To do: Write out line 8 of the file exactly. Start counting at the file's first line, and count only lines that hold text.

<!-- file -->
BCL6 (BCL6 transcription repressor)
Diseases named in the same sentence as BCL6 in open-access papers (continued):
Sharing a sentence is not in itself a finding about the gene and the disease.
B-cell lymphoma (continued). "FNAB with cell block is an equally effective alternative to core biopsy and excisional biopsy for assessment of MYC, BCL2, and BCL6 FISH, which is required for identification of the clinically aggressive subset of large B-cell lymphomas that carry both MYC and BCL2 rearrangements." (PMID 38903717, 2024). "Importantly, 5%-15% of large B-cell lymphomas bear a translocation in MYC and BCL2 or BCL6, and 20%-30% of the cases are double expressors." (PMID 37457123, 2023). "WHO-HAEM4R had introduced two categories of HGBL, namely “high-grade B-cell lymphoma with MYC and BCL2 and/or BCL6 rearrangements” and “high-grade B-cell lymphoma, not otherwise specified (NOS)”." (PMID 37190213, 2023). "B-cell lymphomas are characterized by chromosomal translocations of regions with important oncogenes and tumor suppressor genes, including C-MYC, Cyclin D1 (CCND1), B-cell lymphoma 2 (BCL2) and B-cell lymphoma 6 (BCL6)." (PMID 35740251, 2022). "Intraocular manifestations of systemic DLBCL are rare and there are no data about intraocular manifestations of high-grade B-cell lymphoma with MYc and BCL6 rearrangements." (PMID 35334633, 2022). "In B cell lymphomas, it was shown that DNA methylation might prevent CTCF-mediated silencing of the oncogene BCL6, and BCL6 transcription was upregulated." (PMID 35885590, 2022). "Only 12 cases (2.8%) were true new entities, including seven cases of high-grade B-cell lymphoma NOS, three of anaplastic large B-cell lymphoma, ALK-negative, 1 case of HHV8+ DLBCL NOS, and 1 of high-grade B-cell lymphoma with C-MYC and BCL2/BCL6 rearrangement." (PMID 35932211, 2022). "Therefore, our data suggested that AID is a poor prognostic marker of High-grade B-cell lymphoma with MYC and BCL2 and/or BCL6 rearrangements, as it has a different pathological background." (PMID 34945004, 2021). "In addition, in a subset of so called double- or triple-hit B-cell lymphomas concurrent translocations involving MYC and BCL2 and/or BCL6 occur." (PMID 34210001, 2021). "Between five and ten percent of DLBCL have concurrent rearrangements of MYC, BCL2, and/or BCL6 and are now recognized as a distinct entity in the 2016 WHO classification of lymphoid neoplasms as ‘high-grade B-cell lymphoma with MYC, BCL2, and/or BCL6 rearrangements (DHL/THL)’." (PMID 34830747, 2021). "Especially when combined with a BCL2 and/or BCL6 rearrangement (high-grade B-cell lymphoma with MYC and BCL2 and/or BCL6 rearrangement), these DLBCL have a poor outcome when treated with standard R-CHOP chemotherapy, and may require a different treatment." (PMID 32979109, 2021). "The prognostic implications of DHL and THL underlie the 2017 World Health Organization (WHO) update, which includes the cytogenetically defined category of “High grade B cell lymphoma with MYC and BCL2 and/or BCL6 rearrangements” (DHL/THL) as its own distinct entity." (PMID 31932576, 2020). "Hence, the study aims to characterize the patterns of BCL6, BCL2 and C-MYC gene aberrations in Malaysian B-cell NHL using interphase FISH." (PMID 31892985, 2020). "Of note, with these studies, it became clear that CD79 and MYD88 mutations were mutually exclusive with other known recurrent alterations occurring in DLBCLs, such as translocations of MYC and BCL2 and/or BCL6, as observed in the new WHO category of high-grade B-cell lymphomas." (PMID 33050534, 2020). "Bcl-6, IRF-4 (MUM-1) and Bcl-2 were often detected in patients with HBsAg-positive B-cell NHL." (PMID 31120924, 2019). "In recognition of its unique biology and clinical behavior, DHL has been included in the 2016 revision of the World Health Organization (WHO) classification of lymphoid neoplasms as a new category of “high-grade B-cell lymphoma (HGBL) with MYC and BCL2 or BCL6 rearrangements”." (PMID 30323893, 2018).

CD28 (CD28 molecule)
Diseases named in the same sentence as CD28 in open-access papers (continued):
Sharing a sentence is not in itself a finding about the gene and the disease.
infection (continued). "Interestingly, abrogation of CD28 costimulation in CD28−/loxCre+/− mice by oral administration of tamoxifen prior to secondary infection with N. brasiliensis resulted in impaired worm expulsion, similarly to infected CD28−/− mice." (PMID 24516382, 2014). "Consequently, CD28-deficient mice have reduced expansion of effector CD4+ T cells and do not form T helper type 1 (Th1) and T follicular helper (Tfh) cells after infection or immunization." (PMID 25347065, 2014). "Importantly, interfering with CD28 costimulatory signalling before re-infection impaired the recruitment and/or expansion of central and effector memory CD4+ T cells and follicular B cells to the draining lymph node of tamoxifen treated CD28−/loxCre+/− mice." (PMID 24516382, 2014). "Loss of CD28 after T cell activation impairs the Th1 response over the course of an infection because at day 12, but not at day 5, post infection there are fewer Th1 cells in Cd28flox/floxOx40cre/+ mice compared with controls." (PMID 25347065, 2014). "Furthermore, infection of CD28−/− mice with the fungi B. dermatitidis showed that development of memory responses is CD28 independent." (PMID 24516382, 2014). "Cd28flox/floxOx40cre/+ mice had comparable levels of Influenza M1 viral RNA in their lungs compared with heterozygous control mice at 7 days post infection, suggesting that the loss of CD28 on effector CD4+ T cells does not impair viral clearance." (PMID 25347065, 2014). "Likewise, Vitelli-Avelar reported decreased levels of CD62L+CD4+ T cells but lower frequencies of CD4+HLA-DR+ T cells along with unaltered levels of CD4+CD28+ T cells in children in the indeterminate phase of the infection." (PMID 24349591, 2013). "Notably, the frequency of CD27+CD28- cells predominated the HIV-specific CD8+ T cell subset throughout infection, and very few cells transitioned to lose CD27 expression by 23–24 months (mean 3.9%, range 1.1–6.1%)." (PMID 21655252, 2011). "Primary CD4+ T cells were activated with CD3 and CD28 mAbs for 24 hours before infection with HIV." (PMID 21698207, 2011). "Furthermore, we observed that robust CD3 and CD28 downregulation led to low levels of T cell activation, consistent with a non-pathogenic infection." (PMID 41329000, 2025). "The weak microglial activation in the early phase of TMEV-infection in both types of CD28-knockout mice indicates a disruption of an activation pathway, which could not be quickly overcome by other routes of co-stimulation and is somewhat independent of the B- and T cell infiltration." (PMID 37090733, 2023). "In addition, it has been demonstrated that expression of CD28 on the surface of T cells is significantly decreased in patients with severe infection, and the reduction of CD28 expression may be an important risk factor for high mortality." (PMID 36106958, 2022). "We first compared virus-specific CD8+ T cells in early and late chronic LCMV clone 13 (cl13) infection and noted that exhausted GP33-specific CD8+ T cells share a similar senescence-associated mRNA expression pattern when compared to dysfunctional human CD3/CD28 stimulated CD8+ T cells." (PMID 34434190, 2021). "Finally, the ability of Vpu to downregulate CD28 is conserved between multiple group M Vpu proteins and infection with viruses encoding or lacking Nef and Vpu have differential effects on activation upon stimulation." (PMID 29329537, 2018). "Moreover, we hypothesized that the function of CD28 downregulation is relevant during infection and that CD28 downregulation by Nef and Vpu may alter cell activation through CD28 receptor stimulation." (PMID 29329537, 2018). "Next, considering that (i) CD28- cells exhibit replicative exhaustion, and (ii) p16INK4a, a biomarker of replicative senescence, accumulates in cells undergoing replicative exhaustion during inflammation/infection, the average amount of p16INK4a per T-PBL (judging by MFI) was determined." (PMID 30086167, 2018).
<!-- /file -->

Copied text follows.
infection (continued). "Interestingly, abrogation of CD28 costimulation in CD28−/loxCre+/− mice by oral administration of tamoxifen prior to secondary infection with N. brasiliensis resulted in impaired worm expulsion, similarly to infected CD28−/− mice." (PMID 24516382, 2014). "Consequently, CD28-deficient mice have reduced expansion of effector CD4+ T cells and do not form T helper type 1 (Th1) and T follicular helper (Tfh) cells after infection or immunization." (PMID 25347065, 2014). "Importantly, interfering with CD28 costimulatory signalling before re-infection impaired the recruitment and/or expansion of central and effector memory CD4+ T cells and follicular B cells to the draining lymph node of tamoxifen treated CD28−/loxCre+/− mice." (PMID 24516382, 2014). "Loss of CD28 after T cell activation impairs the Th1 response over the course of an infection because at day 12, but not at day 5, post infection there are fewer Th1 cells in Cd28flox/floxOx40cre/+ mice compared with controls." (PMID 25347065, 2014). "Furthermore, infection of CD28−/− mice with the fungi B. dermatitidis showed that development of memory responses is CD28 independent." (PMID 24516382, 2014). "Cd28flox/floxOx40cre/+ mice had comparable levels of Influenza M1 viral RNA in their lungs compared with heterozygous control mice at 7 days post infection, suggesting that the loss of CD28 on effector CD4+ T cells does not impair viral clearance." (PMID 25347065, 2014). "Likewise, Vitelli-Avelar reported decreased levels of CD62L+CD4+ T cells but lower frequencies of CD4+HLA-DR+ T cells along with unaltered levels of CD4+CD28+ T cells in children in the indeterminate phase of the infection." (PMID 24349591, 2013). "Notably, the frequency of CD27+CD28- cells predominated the HIV-specific CD8+ T cell subset throughout infection, and very few cells transitioned to lose CD27 expression by 23–24 months (mean 3.9%, range 1.1–6.1%)." (PMID 21655252, 2011). "Primary CD4+ T cells were activated with CD3 and CD28 mAbs for 24 hours before infection with HIV." (PMID 21698207, 2011). "Furthermore, we observed that robust CD3 and CD28 downregulation led to low levels of T cell activation, consistent with a non-pathogenic infection." (PMID 41329000, 2025). "The weak microglial activation in the early phase of TMEV-infection in both types of CD28-knockout mice indicates a disruption of an activation pathway, which could not be quickly overcome by other routes of co-stimulation and is somewhat independent of the B- and T cell infiltration." (PMID 37090733, 2023). "In addition, it has been demonstrated that expression of CD28 on the surface of T cells is significantly decreased in patients with severe infection, and the reduction of CD28 expression may be an important risk factor for high mortality." (PMID 36106958, 2022). "We first compared virus-specific CD8+ T cells in early and late chronic LCMV clone 13 (cl13) infection and noted that exhausted GP33-specific CD8+ T cells share a similar senescence-associated mRNA expression pattern when compared to dysfunctional human CD3/CD28 stimulated CD8+ T cells." (PMID 34434190, 2021). "Finally, the ability of Vpu to downregulate CD28 is conserved between multiple group M Vpu proteins and infection with viruses encoding or lacking Nef and Vpu have differential effects on activation upon stimulation." (PMID 29329537, 2018). "Moreover, we hypothesized that the function of CD28 downregulation is relevant during infection and that CD28 downregulation by Nef and Vpu may alter cell activation through CD28 receptor stimulation." (PMID 29329537, 2018). "Next, considering that (i) CD28- cells exhibit replicative exhaustion, and (ii) p16INK4a, a biomarker of replicative senescence, accumulates in cells undergoing replicative exhaustion during inflammation/infection, the average amount of p16INK4a per T-PBL (judging by MFI) was determined." (PMID 30086167, 2018).